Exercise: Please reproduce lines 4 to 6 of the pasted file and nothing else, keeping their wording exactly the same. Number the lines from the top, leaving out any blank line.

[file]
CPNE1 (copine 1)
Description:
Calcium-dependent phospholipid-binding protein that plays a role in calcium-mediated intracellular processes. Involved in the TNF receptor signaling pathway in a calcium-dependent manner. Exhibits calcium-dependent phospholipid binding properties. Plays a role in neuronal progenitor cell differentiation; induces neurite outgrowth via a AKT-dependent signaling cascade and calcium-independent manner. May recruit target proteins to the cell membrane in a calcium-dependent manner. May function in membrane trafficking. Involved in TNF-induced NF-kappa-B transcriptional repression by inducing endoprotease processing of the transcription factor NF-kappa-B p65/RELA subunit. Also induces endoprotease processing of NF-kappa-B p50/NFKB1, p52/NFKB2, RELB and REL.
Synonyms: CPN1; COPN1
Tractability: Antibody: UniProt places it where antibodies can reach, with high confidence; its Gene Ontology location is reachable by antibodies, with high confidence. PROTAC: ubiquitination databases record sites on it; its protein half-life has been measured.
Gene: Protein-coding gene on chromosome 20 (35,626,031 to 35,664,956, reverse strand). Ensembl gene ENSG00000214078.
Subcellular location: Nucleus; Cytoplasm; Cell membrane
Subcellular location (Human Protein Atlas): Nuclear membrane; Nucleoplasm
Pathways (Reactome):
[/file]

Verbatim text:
Synonyms: CPN1; COPN1
Tractability: Antibody: UniProt places it where antibodies can reach, with high confidence; its Gene Ontology location is reachable by antibodies, with high confidence. PROTAC: ubiquitination databases record sites on it; its protein half-life has been measured.
Gene: Protein-coding gene on chromosome 20 (35,626,031 to 35,664,956, reverse strand). Ensembl gene ENSG00000214078.